Molecule studies have shown that bacteria depend on surfactant peptides secreted during quorum sensing to detach and disseminate(Otto 2013). Environmental factor such as temperature and nutrient concentration have their own influence on detachment of biofilms. In a study carried by (Morimatsu et al. 2012) high temperatures of 200 and 300C  were observed to encouraged biofilm detachment which did not happen at lower temperatures of 50 and 100C. At low nutrient concentrations, biofilms detached after maturity regardless of temperature levels. The detachment of biofilms at

Biofilm formation is dependent on nutrient availability; thick biofilms are easily formed in nutrient-rich environments while bacteria hardly attach and form biofilms at very low nutrient concentrations(Costerton et al. 1995).

Role of exopolysaccharides on biofilm formation

Exopolysaccharides have impact on the structure of biofilms formed. Alginate, Pel and Psl have been shown to influence in biofilm formation pseudomonas spp (Ghafoor, Hay, and Rehm 2011).  Alginates are linear polyanionic exopolysaccharides composed of uronic acids. Studies using mutants deficient in the production of one or more of these polysaccharides were generated showed that alginate-deficient mutants resulted in decreased number of viables cells while impacting the biofilm structure with intensified extracellular DNA (eDNA)-containing surface structures.  The peculiar mushroom-like structure is determined by alginate in combination with Psl which determines the biofilm cell density. Mutants lacking in Psl and Pel are unable to form biofilms.  Pel genes are the primary genes in the making of a glucose-rich matrix material required for the formation (Friedman and Kolter 2004) and in cell-cell signalling and enhanced resistance to aminoglycoside antibiotics (Colvin et al. 2011). Psl polysaccharides which is made up of mannose and galactose also mediate initial attachment and biofilm maturation (Ma et al. 2009; Ma et al. 2006).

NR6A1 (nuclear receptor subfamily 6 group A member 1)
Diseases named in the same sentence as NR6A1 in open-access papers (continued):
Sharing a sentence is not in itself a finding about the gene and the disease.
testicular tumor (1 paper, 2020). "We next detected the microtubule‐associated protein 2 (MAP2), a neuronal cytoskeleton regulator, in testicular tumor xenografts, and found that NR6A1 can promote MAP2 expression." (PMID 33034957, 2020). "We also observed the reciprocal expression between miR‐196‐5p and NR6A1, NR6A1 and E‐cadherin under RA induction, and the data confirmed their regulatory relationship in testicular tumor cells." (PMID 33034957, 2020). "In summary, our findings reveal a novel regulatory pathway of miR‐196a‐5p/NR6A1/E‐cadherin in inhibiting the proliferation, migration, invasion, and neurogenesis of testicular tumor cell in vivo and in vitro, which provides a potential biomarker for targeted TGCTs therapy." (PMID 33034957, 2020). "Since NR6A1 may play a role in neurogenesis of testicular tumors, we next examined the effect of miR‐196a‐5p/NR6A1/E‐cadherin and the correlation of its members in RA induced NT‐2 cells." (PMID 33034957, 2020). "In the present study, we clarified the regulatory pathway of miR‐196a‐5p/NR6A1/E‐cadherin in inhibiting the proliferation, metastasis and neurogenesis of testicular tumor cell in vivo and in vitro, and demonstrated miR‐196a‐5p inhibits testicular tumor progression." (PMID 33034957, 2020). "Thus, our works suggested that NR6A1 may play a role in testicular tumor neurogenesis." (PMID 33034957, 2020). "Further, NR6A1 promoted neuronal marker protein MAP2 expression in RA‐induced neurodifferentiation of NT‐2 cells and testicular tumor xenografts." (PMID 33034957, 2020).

Biofilm formation in Campylobacter jejuni is mediated by flagella-mediated adherence and its maturity by eDNA. Mutation in the genes encoding for these two results in strains with reduced tolerance to stress(Svensson, Pryjma, and Gaynor 2014)

Mixed biofilms

In nature microorganism exist in mixed cultures of which may consist of bacteria, fungi, protozoa algae and these organism impact on each by interactions which can prove difficult to determine in the laboratory. Within these large communities may exist a vast array of species and genera of microorganism most of which may be culturable and some viable but none culturable. This phenomenon brings to bear on the results obtained in the laboratory and the judgements we reach on how maximize the beneficial potentials of these organisms or as the case maybe in infection and contaminations eradication. With the discovery of biofilms and its existence in mono- and poly-colonies a lot remain to be understood.

Some proteins necessary for adhesion and biofilm formation in bacteria

In Legionella pneumophila (Mallegol et al. 2012) have demonstrated the importance of a glycosaminoglycan (GAG)-binding adhesin of L.pneumonia without which the organism cannot form biofilms. Mutants lacking in the gene encoding for this protein are unable to attach to surfaces and form biofilms which critical in its infection.

Quorum sensing is a cell density dependent inter cell communication medium via inducers to induce or repress the expression of genes involved in biofilm maturation and detachment.

Different models used in the study of biofilms

Overthe years since the discovery of biofilms scientists have come up with different in vitro and in vivo models for the study of biofilms. These models have often been designed to mimic typical biofilms either in the environment or in infections. The various models are discussed below:

Control of biofilms

There have been several suggestions to the control of biofilms in environment. Several surfaces developed have shown the ability of preventing biofilm formation. Copper and zinc oxide coating on surfaces demonstrate inhibitory properties on bacteria attachment. The applicability of these surfaces to all surfaces poses a problem as some surfaces may be required soft and some required hard.

Cleaning agents can be used in the effective control of microorganism attachment to surfaces which is largely dependent on the content of the cleaning agent. It is important factors which enhance bacteria adhesion in any way are eliminated or minimised in the making of these agent. For instance acidic ions have shown to increase the adhesive properties of microorganisms, it therefore become imperative that alkaline ions are favoured in the making of these agents.